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Getting Down To The Nitty Gritty

Despite my anti-bikini-friendly shape and disdain for ultraviolet rays, I come alive at the beach. Unfortunately, my husband would rather be skinned with a butter knife than sit on a beach, and this contention alone threatened our marriage.

Can a marriage survive when two people are such polar opposites in likes and dislikes? Or would our marriage crumble away like an ephemeral castle built on sand? For it was sand that fueled our divisive argument.

The beach would be fine, my husband says, if not for the sand. Without it, I counter, the shoreline isn’t a beach. My kids feel the same as I do, although I had the early advantage of indoctrinating them during babyhood.

Living in Southern California has many advantages, including being near that glorious stretch of natural sandbox that lines the coast. I’d tote along the kids with a cooler of drinks and a tube of sunblock, and we spent many mornings awash with sunshine, sea spray and sand.

Unlike my husband, my children love the sand. I watch as they burrow deep into the powdery grains like happy chinchillas talking a sand bath.
“Bury me!” my little girl begs. She is satisfied only when a Cheshire cat grin is her only visible part peeking from underneath her sandy blanket. We’ve built the requisite sand castles and animal shapes with more imagination than skill. Moats. Battle pits. Turtles. Rabbits. All rinsed away for a fresh start at another masterpiece.

On the days we coax my husband into coming, he is as miserable as a moist tree frog on a hot skillet. And he croaks about this the entire time. But one strength of our union is that we all enjoy each other’s company no matter what the environment, so we coax and compromise.

On one outing, he lugged a suitcase-size cooler over the sand to our chosen spot. Puffing and sweating, he grunted, “This is another reason why I hate the beach! We always have to carry the whole blasted house with us.”
As my daughter and I scratched the family names in wet sand, he watched from his perch atop the cooler. He was fine. Until the inevitable happened.

“Hey, you kicked sand on the towels!” he accused my son. “Brush it off!”
Now, if you’ve ever tried to brush sand off a damp beach towel, you know how futile it is.
“You’re getting more sand on the towel!” his voice rose with concern.
“Honey, we’re at the beach. There’s sand everywhere,” I intervened. “It won’t hurt anything.”
“It’s so blasted uncomfortable,” he retorted, flicking off individual grains of sand as though they were bloodsucking ticks.
“It gets everywhere. In my sodas, my eyes, and every crack and crevice in my body!”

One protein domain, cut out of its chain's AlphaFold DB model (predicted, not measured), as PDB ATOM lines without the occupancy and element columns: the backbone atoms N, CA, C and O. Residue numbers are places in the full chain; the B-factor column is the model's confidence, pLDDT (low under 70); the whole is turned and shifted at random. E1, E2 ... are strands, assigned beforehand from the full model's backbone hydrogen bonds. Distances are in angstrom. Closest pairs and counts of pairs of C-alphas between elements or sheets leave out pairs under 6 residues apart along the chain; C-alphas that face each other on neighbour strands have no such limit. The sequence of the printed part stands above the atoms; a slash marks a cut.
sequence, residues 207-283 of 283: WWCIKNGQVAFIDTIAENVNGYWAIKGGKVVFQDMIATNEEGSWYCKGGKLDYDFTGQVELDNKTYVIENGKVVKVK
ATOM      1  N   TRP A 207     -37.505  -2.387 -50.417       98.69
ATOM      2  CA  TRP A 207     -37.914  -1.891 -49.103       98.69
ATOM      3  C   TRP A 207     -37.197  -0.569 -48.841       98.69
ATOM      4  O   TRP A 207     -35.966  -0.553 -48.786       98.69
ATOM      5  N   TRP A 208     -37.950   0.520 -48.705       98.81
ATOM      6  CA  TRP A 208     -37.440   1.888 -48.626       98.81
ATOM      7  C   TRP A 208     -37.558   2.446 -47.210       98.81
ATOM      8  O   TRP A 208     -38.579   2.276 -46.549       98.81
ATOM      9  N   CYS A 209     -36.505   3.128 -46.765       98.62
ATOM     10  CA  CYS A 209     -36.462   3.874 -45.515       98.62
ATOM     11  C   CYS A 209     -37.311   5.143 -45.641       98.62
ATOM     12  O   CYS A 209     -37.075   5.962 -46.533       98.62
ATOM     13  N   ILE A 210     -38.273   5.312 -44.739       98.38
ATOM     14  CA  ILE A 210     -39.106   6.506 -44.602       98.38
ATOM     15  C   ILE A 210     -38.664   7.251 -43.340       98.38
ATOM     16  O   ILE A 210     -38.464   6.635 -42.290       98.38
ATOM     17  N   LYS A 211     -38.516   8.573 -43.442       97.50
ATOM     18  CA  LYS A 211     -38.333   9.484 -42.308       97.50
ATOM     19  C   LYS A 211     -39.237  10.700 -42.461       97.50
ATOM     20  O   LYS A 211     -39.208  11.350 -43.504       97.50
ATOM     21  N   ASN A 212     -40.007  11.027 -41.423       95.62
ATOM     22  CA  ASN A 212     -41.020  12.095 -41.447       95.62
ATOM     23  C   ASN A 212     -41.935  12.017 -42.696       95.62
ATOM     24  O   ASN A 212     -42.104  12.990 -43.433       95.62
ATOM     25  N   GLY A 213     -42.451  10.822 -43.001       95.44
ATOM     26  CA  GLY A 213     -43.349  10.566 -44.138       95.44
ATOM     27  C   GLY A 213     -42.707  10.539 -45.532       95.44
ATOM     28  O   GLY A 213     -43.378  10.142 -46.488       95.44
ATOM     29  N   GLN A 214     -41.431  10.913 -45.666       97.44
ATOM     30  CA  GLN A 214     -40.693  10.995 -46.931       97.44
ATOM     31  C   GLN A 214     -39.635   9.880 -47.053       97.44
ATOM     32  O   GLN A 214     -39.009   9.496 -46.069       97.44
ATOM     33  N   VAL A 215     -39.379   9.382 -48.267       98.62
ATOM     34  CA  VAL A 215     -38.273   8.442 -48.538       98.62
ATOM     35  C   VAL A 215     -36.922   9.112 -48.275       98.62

“It likes you!”
“It isn’t mutual,l” he said stiffly. I sensed my Pollyanna approach was annoying him so I diverted everyone’s attention to lunch, but the knock-and-block commentary continued.

“Oh, god, another gritty soda.”
“Get another.”
“”Man, this stuff won’t come off.”
“Shake it off.”
“It’s wet.”
“So wait ‘til it’s dry.”

One of the kids grabbed a towel underneath his folding chair and bumped into his paper plate. His Original Recipe chicken wing took flight and crash landed onto—you guessed it—the sand.

He stared at me wordlessly. I replaced his empty plate with another piece of chicken sans the extra crunchy coating but too late. He had lost his appetite.
“Just consider it fiber,” I quipped, but clearly his annoyance was now down-to-the-bone misery, and I felt selfish. “Let’s go home, honey. You’re miserable.”

Then, my son saved the day.

“Dad, show me how to boogie board,” he pleaded. Now my husband isn’t exactly the surfer type, but his paternal instincts took him to sea. And the water worked its magic.

It carried away the fettering sand that clung to him like suffocating tar. It soothed the burn of the relentless sun. The gentle waves bobbed the two of them up and down for a lilting ride. He waved to us shore bound creatures.
He paddled farther out, disappeared under the foam and popped up again shaking his sea-drenched hair from his eyes. Like a carefree teenager, he flashed that dimpled smile that melted my heart years ago.

Then, I remembered why God put the surf next to the sand. Alone, they overwhelm. The sea swallows; the sand parches. Together, they temper each other and blend to form a new and wondrous entity. Like marriage.

By the time he washed onto shore again, he looked refreshed. “I forgot how much fun the ocean is,” he gushed. “How ‘bout coming in with us?”

My previously patronizing air vaporized. It was my turn to resist. “The rocks on the bottom hurt my feet.” “My contact lenses might wash out.” “What if I get caught in a riptide?”

He held out his hand. A new bride will latch onto her husband’s hand with blind eagerness. But I am no new bride. After years of marriage, we’d been through many threatening waters. Yet love and compromise always brought us safely to port.
I placed my hand in his outstretched palm, not with blind eagerness but with the trust of a seasoned wife, and together we entered the water.

All at once fearful and exhilarated, I loved him for enduring my seaside passion, for still discovering new experiences for us to share, and for holding my hand through the years as we navigated the unpredictable waters of our lives.

Complaints are few now when we return to the beach, this magnificent place where we remember how surf and sand complement each other, and all of our differences seem all right.

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Content copyright © 2013 by Lori Phillips. All rights reserved.
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